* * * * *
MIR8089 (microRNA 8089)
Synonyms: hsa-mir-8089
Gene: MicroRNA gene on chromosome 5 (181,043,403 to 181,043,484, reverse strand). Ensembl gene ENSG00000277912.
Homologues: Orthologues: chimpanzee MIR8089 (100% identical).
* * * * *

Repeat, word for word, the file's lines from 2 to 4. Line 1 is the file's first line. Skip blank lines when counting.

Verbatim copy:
Synonyms: hsa-mir-8089
Gene: MicroRNA gene on chromosome 5 (181,043,403 to 181,043,484, reverse strand). Ensembl gene ENSG00000277912.
Homologues: Orthologues: chimpanzee MIR8089 (100% identical).